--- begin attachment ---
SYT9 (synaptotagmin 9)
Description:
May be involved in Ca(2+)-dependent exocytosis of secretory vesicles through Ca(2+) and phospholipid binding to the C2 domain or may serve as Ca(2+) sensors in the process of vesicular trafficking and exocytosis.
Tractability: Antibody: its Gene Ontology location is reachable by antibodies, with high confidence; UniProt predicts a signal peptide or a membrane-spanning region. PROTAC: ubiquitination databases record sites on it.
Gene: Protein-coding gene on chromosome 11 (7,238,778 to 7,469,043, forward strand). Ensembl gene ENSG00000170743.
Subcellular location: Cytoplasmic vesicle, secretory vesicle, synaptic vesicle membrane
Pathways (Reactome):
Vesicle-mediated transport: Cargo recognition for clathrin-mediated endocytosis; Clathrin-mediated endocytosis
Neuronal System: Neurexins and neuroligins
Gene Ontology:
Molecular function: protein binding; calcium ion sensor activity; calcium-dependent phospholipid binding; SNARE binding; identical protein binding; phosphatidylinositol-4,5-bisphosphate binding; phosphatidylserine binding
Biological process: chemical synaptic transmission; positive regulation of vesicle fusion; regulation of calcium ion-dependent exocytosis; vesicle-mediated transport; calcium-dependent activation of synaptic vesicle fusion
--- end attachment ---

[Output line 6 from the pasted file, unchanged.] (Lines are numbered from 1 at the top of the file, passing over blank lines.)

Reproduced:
Subcellular location: Cytoplasmic vesicle, secretory vesicle, synaptic vesicle membrane